Sunday, January 12, 2014

Baraka lives!

Baraka (R) w/ John Coltrane (L)
Baraka lives.

On the occasion of his recent death—

He was in many ways the poet I most admired.  Not always agreed with, though at many times I did, but admired as a poet.  His form, his aesthetic, his numerous changes and new directions.  I mean the fact that he continued to change, to revise his views and his poetics as his life continued onward.

My own poetry is influenced by him in many ways: Ancestor Worship is partly my self-conscious “cultural nationalist” statement, even though I already knew that Baraka himself had long ago moved beyond cultural nationalism.  The fact that even before his cultural nationalist period he had a period called his “transitional” period, and after it yet another — that awareness allowed me that freedom in a way.  To see the good things in it and reject the bad.  And to know that I would eventually move beyond it even if I didn’t know what that would be.

But it is not just in theme or in stance, or the evolution of stance.  His form was and is also an integral part of it, for me too.  As Baraka said in an interview with another great poet, Kalamu ya Salaam, “What became clear to me is that if you adopt a certain form that form is going to push you into certain content because the form is not just the form, the form itself is content. There is content in form and in your choice of form . . . . the shaping itself is a choice and that choice is ideological. In other words, it’s not just form.”  I don’t know if this is always true, and it’s not even really original to Baraka, but it’s something I have thought about a lot. 

When the publisher of my latest collection (Future Blues, Salmon Poetry, 2012) asked me for some back-cover material for the book, what I sent was actually based on the blurb from Baraka’s (then Jones’s) The Dead Lecturer, which is probably my overall favorite single unitary collection by him.  At many times I have wanted to write an “Homage to Amiri Baraka,” but then I wondered how would that be significantly different from what I’ve already done in a number of poems I’ve written, called that or not.

A friend of mine, Allen Kirkpatrick, who moved to Manhattan in the early 1960s to become a poet, and later became an underground filmmaker, told me a story of his early days as a poet living in the Lower East Side (I being a kid who came later).  He said that one day or morning he woke up and looked out his window down onto the street — Ave. A or B, something like that — and below him by his doorstep were LeRoi Jones and Allen Ginsberg having a conversation.  “Boy,” he said, “that’s when I knew I was really in the right place. . .”

I have a print of an ink and marker drawing by Baraka that says, “Don’t ever / Be sad enough / Not to believe / in whatever / makes / you / Beautiful”.

I didn’t know Baraka, but I met him once after an AWP reading, February 2008 in New York.  I was just some random person to him.  But he shook my hand and signed a book for me: “For Michael / Unity + Struggle / Am- Baraka / 2/1/08”.  His hand was soft and warm.  But that could’ve been anybody.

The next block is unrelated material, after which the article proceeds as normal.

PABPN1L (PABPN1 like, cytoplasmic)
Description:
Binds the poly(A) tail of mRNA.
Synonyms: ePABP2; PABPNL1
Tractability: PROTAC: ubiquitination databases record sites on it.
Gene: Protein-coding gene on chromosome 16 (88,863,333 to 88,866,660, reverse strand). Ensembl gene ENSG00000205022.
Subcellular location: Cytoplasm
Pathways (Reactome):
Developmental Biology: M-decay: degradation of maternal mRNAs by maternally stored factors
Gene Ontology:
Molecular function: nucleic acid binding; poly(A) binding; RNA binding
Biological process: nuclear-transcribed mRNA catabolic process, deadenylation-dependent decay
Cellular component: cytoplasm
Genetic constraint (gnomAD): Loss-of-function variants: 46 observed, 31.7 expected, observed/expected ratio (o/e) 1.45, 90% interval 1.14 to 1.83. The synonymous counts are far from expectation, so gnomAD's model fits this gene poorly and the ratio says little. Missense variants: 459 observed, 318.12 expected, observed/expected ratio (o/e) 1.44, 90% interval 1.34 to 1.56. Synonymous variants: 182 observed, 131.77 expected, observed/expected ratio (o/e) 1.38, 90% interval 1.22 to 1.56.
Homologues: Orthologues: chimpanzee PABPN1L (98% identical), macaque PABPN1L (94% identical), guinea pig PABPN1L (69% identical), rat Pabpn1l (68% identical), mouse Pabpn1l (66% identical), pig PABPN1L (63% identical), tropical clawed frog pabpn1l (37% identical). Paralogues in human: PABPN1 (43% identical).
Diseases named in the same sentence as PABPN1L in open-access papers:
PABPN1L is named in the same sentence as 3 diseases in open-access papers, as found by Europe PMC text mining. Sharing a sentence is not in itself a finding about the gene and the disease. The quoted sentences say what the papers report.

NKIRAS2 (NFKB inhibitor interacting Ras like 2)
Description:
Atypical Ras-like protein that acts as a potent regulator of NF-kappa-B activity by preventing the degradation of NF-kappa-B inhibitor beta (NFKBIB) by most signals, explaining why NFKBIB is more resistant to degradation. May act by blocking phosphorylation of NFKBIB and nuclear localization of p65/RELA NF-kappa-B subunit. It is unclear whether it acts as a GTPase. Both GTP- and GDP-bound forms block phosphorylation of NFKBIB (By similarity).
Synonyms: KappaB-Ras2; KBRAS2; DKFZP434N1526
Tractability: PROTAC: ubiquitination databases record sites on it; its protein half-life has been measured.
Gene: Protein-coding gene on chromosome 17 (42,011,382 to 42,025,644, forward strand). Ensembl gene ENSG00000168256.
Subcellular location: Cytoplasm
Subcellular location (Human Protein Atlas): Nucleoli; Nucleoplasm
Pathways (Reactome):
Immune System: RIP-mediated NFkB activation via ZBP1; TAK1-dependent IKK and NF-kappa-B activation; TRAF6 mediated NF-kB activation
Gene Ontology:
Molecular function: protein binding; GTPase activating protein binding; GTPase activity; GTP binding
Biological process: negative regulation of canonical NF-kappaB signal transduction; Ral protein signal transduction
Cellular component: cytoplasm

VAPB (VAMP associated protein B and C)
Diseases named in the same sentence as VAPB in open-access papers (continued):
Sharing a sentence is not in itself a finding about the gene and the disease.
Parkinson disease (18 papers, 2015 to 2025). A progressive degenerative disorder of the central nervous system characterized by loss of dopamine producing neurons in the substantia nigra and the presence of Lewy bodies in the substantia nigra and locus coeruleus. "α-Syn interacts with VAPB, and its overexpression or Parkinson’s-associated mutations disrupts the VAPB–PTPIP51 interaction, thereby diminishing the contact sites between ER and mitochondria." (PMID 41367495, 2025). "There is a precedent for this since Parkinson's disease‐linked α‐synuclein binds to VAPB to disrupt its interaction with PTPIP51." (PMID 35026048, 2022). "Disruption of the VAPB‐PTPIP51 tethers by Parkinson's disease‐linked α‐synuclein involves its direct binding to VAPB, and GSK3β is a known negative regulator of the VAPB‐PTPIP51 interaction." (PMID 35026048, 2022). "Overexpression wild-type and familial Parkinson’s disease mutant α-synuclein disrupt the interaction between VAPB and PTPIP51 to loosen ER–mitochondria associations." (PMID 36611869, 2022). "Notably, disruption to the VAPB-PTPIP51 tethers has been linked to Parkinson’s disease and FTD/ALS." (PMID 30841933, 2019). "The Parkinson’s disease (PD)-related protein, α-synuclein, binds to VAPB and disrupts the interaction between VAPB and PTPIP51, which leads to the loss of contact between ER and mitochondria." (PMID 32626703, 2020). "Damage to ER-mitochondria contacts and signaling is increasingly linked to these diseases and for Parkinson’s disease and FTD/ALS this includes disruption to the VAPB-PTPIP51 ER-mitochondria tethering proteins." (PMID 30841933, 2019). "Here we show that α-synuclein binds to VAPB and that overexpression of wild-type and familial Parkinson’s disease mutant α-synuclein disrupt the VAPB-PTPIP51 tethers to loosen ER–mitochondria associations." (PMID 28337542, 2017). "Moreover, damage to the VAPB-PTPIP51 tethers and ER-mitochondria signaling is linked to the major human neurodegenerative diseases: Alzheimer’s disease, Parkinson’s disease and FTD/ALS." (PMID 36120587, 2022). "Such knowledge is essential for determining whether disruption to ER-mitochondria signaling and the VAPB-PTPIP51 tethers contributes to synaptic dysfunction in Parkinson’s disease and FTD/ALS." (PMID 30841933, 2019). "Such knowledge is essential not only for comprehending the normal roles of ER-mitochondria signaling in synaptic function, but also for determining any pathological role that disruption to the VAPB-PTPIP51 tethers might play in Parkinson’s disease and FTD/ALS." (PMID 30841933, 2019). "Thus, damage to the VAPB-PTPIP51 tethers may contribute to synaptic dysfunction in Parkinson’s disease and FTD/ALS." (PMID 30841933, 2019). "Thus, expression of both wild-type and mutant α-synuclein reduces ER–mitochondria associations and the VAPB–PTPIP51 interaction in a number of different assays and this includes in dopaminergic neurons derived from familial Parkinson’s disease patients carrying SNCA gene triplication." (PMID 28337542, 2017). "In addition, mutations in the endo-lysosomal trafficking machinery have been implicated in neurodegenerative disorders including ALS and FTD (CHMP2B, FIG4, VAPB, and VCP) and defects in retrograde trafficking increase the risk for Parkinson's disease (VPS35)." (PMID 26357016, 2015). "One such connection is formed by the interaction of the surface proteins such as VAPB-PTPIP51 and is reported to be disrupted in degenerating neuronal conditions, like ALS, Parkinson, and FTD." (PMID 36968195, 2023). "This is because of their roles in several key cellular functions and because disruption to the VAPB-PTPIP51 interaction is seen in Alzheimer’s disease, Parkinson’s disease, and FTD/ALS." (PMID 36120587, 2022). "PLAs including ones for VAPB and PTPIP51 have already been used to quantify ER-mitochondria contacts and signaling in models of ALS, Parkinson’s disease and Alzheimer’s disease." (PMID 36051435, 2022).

puthwuth said...

What is your view though of Baraka's racist views -- the full-on misogyny/rape fantasies, the anti-Semitism and the 9/11 conspiracy theories? How do you think posterity will view these?

Mike Begnal said...

As Questlove wrote in a recent New York Times piece (12 Jan. 2014), “Mr. Baraka got himself into trouble sometimes with the things he said, but then he got himself out, too, and it wasn’t his fault if you decided to pay attention only to the first part. He had an unshakable devotion to change, even if his ideas were imperfect.” And to reiterate, as I stated above, I myself do not always agree with Baraka’s various positions through time. In regard to misogyny, this is most definitely something he struggled with, and the whole cultural-nationalist / Black Arts period is very problematic in this regard. But Baraka has since been very critical of himself for this, writing for example in his Autobiography of LeRoi Jones (1984, 1997) that some of the ideologies he became involved with toward the end of his cultural nationalism “provided a perfect outlet for male chauvinism, now disguised” (313), and that he himself was “a middle-class black intellectual deeply confused and legitimizing male chauvinism” (343). In regard to anti-Semitism, Baraka has similarly admitted this and similarly repudiated it in his essay “Confessions of a Former Anti-Semite” (1980), though there’s some material in the same essay that bears further criticism. In regard to the 9/11 conspiracy theories, I personally find that kind of thing to be unbelievable and a bit paranoid. So I think that “Somebody Blew up America” suffers for that, though it is not anti-Semitic as has been charged. To answer your last question, I think that posterity will view Baraka as someone who struggled with his own prejudices and hopefully to some extent overcame them. He certainly was by no means a perfect person, as great as he often could be as a poet. Can someone who ever held such views be completely free of them? I don’t know, maybe; I’d like to think so. I did not know the man personally. But I appreciate that he tried.

puthwuth said...

Many thanks for that. I'd be interested to see Baraka grappling with these issues in the texts you mention. Must chase them up. Thanks again.